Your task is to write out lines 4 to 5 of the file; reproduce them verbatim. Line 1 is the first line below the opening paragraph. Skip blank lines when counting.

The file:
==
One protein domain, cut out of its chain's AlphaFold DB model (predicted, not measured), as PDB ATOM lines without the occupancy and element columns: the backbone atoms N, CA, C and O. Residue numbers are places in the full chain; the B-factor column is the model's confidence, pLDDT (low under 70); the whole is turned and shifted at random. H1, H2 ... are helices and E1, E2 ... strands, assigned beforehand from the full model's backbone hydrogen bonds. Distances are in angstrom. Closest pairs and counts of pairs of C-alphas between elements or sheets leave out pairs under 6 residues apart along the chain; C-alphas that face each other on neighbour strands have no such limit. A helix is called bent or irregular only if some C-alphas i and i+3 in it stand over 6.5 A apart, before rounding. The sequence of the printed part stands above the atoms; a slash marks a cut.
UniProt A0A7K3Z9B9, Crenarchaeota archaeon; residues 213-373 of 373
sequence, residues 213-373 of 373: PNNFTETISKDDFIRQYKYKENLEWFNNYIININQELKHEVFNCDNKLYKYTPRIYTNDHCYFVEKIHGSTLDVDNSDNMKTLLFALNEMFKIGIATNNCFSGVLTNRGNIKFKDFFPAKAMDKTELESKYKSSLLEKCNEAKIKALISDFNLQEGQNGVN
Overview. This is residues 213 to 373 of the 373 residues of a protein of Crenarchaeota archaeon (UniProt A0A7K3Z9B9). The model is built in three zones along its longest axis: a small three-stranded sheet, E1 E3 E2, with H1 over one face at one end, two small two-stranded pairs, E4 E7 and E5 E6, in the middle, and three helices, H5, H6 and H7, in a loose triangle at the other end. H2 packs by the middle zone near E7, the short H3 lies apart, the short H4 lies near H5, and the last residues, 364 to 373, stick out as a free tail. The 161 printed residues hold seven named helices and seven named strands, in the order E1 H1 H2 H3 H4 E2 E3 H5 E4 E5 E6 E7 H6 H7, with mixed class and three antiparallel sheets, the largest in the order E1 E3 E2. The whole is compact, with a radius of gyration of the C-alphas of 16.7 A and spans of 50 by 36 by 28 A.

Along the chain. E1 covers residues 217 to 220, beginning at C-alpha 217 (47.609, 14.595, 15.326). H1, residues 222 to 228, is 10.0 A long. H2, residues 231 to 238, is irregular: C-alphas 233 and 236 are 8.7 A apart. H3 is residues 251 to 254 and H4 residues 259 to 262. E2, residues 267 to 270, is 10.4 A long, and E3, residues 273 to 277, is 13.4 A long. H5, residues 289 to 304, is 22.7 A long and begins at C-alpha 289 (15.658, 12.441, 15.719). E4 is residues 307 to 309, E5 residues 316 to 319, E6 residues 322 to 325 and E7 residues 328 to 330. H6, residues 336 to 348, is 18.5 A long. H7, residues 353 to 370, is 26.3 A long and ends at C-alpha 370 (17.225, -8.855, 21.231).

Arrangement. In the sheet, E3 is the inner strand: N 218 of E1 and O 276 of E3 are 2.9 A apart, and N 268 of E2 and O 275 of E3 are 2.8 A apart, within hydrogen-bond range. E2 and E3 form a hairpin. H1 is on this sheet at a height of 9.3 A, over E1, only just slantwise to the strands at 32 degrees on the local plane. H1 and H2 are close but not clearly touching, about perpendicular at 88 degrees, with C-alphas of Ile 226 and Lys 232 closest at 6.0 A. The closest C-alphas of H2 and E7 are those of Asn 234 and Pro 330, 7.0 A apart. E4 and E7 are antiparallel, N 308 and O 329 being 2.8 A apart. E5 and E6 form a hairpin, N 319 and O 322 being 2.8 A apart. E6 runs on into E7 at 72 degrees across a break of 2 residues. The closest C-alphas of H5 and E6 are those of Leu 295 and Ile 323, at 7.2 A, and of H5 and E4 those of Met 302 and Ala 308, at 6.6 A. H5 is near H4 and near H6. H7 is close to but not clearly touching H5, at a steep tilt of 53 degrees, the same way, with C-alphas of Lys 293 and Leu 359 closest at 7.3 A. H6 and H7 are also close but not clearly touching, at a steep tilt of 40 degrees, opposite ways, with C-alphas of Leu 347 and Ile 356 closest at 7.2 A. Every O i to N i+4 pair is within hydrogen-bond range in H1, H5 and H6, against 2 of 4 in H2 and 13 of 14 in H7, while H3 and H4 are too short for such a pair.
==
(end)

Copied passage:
Along the chain. E1 covers residues 217 to 220, beginning at C-alpha 217 (47.609, 14.595, 15.326). H1, residues 222 to 228, is 10.0 A long. H2, residues 231 to 238, is irregular: C-alphas 233 and 236 are 8.7 A apart. H3 is residues 251 to 254 and H4 residues 259 to 262. E2, residues 267 to 270, is 10.4 A long, and E3, residues 273 to 277, is 13.4 A long. H5, residues 289 to 304, is 22.7 A long and begins at C-alpha 289 (15.658, 12.441, 15.719). E4 is residues 307 to 309, E5 residues 316 to 319, E6 residues 322 to 325 and E7 residues 328 to 330. H6, residues 336 to 348, is 18.5 A long. H7, residues 353 to 370, is 26.3 A long and ends at C-alpha 370 (17.225, -8.855, 21.231).

Arrangement. In the sheet, E3 is the inner strand: N 218 of E1 and O 276 of E3 are 2.9 A apart, and N 268 of E2 and O 275 of E3 are 2.8 A apart, within hydrogen-bond range. E2 and E3 form a hairpin. H1 is on this sheet at a height of 9.3 A, over E1, only just slantwise to the strands at 32 degrees on the local plane. H1 and H2 are close but not clearly touching, about perpendicular at 88 degrees, with C-alphas of Ile 226 and Lys 232 closest at 6.0 A. The closest C-alphas of H2 and E7 are those of Asn 234 and Pro 330, 7.0 A apart. E4 and E7 are antiparallel, N 308 and O 329 being 2.8 A apart. E5 and E6 form a hairpin, N 319 and O 322 being 2.8 A apart. E6 runs on into E7 at 72 degrees across a break of 2 residues. The closest C-alphas of H5 and E6 are those of Leu 295 and Ile 323, at 7.2 A, and of H5 and E4 those of Met 302 and Ala 308, at 6.6 A. H5 is near H4 and near H6. H7 is close to but not clearly touching H5, at a steep tilt of 53 degrees, the same way, with C-alphas of Lys 293 and Leu 359 closest at 7.3 A. H6 and H7 are also close but not clearly touching, at a steep tilt of 40 degrees, opposite ways, with C-alphas of Leu 347 and Ile 356 closest at 7.2 A. Every O i to N i+4 pair is within hydrogen-bond range in H1, H5 and H6, against 2 of 4 in H2 and 13 of 14 in H7, while H3 and H4 are too short for such a pair.